More than 100 military members have had what doctors call a "delayed amputation."
Thousands of soldiers, sailors and Marines are surviving combat injuries that used to be fatal. But those wounded troops have tough decisions to make about their future.
Some are choosing a life-changing surgery that can have a very positive result.
Robert Donnelly survived a training accident that severely damaged his leg. After two years of surgeries, rehab and chronic pain, he decided an artificial limb would be a big improvement.
"Ah, just getting back to active life," Donnelly said. "I mean, after two and a half years of surgeries, it's a pretty easy decision."
The explosives technician fractured his leg in a nighttime parachute jump. The wound never healed.
"Thirty minutes of activity and I'd be back on the couch with my leg up," he said.
So he became one of the more than 100 soldiers, sailors, Marines and airmen who've had what doctors call a "delayed amputation." Choosing to have a limb removed months, even years, after the initial injury.
"It's like a sense of freedom," Donnelly said. "l will be able to do more with my prosthetic than I was with my bum leg."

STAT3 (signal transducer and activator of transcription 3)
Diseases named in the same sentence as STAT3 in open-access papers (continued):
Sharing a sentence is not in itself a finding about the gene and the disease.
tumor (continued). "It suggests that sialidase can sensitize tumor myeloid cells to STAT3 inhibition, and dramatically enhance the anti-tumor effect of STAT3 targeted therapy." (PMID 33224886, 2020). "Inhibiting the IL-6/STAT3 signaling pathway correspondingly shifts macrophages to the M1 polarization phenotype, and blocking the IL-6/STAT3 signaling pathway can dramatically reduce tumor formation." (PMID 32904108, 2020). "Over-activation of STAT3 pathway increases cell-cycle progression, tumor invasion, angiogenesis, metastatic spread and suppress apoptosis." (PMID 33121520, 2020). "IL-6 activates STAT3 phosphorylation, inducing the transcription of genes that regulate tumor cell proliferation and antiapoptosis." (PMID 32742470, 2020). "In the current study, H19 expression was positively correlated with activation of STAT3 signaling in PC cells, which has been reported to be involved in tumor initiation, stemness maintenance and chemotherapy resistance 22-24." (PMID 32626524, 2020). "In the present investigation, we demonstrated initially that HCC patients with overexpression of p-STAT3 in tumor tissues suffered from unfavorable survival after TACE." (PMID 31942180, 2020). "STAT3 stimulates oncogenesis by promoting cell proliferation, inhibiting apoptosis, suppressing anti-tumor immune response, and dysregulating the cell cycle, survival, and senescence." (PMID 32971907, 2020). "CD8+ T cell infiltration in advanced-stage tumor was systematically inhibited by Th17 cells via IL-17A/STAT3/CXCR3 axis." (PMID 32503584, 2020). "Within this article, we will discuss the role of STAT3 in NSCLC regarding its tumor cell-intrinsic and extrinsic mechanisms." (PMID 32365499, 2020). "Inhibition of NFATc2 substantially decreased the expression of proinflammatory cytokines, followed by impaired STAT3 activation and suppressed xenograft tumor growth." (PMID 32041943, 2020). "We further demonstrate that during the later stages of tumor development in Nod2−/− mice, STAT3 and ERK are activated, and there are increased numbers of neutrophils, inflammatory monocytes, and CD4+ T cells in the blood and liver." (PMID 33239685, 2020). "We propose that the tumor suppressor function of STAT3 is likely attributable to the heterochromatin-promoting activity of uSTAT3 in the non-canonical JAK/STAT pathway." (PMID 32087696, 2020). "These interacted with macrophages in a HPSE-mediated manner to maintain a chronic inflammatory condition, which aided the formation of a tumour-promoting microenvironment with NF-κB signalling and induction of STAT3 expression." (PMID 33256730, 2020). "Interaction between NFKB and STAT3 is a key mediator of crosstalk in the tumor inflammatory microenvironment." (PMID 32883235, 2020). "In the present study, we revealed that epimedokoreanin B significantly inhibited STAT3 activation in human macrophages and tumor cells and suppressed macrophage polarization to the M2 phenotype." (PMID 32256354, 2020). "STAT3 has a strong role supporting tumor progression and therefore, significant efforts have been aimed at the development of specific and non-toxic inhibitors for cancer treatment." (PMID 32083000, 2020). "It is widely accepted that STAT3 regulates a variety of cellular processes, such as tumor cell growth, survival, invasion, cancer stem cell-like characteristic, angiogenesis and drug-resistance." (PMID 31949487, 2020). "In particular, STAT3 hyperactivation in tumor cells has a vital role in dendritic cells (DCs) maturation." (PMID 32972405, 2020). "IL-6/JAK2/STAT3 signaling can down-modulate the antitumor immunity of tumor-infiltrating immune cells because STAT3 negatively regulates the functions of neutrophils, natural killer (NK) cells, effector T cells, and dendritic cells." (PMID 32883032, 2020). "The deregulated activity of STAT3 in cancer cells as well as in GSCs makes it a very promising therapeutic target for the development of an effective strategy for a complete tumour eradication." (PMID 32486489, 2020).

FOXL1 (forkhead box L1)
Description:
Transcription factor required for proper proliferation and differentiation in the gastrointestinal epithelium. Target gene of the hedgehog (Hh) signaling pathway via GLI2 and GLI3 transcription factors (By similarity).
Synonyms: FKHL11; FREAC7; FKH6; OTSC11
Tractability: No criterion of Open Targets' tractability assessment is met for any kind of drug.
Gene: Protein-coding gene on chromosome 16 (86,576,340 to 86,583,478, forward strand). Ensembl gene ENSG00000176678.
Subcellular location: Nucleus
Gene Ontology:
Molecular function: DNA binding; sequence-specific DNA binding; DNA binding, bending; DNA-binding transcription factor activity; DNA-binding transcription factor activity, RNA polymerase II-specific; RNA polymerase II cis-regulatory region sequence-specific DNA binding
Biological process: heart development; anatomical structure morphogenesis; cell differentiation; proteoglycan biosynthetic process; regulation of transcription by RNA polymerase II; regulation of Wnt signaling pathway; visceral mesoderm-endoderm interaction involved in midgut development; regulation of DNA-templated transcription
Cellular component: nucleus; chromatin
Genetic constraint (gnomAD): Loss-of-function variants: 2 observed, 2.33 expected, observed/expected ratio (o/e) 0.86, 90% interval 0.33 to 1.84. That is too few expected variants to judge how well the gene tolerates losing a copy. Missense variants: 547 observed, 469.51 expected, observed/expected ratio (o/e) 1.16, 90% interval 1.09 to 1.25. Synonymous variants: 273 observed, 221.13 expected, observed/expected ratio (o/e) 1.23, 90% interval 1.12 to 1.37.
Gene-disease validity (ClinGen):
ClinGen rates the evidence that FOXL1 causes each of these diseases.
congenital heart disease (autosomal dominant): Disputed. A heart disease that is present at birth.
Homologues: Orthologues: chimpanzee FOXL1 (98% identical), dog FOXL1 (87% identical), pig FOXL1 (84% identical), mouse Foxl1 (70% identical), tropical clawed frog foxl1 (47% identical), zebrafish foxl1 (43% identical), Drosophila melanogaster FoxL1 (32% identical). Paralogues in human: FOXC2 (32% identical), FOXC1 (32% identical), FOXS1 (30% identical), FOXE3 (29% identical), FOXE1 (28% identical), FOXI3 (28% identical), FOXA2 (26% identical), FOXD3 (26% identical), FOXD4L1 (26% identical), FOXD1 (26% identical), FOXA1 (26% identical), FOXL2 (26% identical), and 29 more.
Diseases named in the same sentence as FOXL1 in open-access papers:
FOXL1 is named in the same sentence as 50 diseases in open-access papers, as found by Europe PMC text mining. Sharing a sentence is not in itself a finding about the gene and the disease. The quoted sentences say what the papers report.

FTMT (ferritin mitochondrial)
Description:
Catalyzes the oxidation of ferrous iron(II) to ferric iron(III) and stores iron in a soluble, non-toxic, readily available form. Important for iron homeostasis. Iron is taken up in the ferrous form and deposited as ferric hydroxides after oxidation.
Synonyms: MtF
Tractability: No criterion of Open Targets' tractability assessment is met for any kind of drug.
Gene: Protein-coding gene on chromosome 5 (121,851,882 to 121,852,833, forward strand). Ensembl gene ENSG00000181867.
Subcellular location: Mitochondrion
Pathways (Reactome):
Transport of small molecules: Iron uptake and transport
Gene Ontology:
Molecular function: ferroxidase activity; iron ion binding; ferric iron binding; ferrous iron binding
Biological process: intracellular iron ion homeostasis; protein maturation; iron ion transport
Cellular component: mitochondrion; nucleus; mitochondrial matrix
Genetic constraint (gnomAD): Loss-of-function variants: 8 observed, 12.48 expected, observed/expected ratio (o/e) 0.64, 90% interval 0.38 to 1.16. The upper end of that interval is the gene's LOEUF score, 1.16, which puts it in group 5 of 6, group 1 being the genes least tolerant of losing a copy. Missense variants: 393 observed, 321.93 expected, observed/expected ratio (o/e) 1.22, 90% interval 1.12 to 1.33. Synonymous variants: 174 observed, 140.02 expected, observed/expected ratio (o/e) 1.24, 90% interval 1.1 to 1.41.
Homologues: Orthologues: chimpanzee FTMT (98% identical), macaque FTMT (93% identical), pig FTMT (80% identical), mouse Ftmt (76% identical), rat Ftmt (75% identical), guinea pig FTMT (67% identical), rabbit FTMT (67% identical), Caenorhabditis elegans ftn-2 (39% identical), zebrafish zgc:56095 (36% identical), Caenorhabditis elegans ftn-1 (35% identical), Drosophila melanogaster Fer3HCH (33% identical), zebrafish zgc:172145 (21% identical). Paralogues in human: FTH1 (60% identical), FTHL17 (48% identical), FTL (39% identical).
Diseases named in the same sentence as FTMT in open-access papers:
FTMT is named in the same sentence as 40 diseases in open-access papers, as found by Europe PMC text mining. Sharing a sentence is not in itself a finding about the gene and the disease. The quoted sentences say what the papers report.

Navy doctor Sophia Deben says some patients choose to amputate because their injured limb is compromised.
"It doesn't give them a strong foot," Deben said. "An ankle that lets them run and walk and stand. A foot and ankle that doesn't hurt, so they don't have to take narcotics."
Donnelly says he can now “roughhouse” with his three children and not worry about his injured leg.
"They're loving it, yeah. Yeah, Dad's got his robot leg," Donnelly said laughing.
Doctors say patients with a strong support network get the best results whether they keep the injured limb or have it removed.
"They had a job that would let them take time off. They had a family that was supportive. They were educated to understand the process and be dedicated to the rehab," said Deben.
And dedicated to success.
"Marine Corps Marathon, D.C., 2011,” Donnelly said. “Hopefully, I'll be there.”